Chuck Noll's first game against the Browns

by Pat Livingston

It requires some degree of imagination to see a future for a team that has lost four of its first five games, but the Steelers are far from as bleak as their pitiful record makes them out to be.

Oh, there will be critics who challenge this statement – the born losers and the win-or-else cult – but as far as knowledgeable football people are concerned, coach Noll’s luckless squad is on the threshold of growing into a team.

The Cleveland Browns felt this way about the Steelers, their 42-31 victims Saturday night. So did most of the Cleveland fans in the nail-biting throng of 85,000 who sat in unbelieving silence as the Steelers held the powerful Browns without a first down for twenty minutes of the second half.

Even the Cleveland quarterback, Bill Nelsen, sensed the change which has come over this team in a year’s time. “They’re doing things I never saw the Steelers do before,” said Nelsen. “It’s a lot better football team than it’s been since I’ve been here. They’ve never had a defense this good.”

The Browns’ coach, Blanton Collier, agreed with his quarterback. “I like that Steeler team, I really do,” said Collier. “It’s a big, strong, physical team and, believe me, they like to hit. I wouldn’t give up on it. If it hadn’t been for a couple of mistakes, there’s no telling what the score might have been – or who might have won.

That defensive line has great personnel, and there’s a lot of speed and quickness in the secondary. Listen to me, “’this team’s going to win a lot of football games yet.”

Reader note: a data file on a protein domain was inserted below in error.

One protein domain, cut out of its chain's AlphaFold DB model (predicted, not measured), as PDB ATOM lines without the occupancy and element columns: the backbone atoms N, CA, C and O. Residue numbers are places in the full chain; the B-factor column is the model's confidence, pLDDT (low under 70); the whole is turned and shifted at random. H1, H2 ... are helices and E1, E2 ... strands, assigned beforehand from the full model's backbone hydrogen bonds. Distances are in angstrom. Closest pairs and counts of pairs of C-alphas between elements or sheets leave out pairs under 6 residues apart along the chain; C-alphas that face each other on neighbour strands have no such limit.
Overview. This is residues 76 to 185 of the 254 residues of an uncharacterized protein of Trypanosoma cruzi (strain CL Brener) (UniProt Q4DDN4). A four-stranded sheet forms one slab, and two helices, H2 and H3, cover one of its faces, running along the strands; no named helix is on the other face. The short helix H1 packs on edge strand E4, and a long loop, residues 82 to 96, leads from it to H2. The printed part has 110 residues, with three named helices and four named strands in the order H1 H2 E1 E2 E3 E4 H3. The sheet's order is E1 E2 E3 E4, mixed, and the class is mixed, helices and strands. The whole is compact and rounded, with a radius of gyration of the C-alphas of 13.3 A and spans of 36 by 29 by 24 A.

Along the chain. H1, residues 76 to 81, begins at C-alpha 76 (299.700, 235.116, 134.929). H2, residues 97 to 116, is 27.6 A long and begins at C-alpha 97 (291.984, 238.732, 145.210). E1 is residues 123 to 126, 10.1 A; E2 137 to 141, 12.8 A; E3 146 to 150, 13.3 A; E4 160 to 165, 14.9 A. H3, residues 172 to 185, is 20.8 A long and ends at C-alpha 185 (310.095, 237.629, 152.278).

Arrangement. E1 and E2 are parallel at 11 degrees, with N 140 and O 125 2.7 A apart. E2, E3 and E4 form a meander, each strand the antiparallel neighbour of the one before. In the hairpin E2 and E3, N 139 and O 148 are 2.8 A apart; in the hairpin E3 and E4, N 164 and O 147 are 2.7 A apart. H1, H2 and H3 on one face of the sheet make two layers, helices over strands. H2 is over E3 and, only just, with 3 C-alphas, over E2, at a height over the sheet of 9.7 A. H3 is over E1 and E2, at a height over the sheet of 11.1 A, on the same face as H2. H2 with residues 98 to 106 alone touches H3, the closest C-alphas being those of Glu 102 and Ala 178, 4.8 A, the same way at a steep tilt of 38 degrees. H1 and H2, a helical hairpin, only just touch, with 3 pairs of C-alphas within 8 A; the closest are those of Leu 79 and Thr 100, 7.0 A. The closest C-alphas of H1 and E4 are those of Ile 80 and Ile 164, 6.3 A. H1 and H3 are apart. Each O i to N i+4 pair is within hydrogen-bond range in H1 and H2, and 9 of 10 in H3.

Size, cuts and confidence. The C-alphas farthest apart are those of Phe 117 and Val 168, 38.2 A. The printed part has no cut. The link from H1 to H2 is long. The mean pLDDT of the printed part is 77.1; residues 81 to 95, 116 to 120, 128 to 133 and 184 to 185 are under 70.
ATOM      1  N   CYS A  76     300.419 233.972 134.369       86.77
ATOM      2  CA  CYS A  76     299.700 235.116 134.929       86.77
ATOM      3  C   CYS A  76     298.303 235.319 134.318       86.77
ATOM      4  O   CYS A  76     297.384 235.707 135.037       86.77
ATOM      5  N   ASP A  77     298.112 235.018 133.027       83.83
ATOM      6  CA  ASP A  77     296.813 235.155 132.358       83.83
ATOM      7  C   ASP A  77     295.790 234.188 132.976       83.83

There’s much about this Steeler team that deserved unbounded praise. It’s a fighting team for one thing. A team that hasn’t had any luck, but it’s a team that hasn’t quit. Even when the Steelers were 25 points behind, there was always eleven players on the field who were carrying the fight to the Browns.

Browns’ guard, Gene Hickerson, who played against Joe Greene, and Monte Clark, his side-kick tackle, agreed that Greene, for a rookie, was a cut above the ordinary defensive lineman.

“That 75? He’s going to be great,” enthused Hickerson. “He’s strong as a bull, and so blasted quick. I don’t know how anyone’s going to handle him in a year or two. Believe me; I don’t know how you handle him now. That kid’s all football player. What I like about him, he’s got a great attitude – no smart-aleck stuff.”


“We’re still going to be a good football team,” says Noll. “I really believe this. Each week a few more things are falling in place. Defensively, I thought we played our best game of the season against the Browns. Let’s face it; they’re a good football team now. We’re going to be a good one.

It may seem strange saying we’ve played a good defensive game. Something’s wrong when you give up 42 points, but the defense wasn’t to blame for that. We gave the Browns – what, 21, 28 points? After that we had to play catch up ball, and no defense can control a game when it comes down to that.”

The one bright spot in Saturday’s defeat was the surprising performance of rookie quarterback, Terry Hanratty, who was pressed into service by an injury to Dick Shiner and the ineffectiveness of Kent Nix.

After a shaky start in which he fired three interceptions in his first six throws, Hanratty came back to drive the Steelers to three fourth quarter touchdowns, climaxing his pro debut by throwing two touchdown passes and setting up a third in his brief, but promising appearance.

Hanratty finished with 6 of 11 for 132 yards with 2 touchdowns and 3 interceptions.

Reprinted from the October 20th 1969 edition of Pittsburgh Press.

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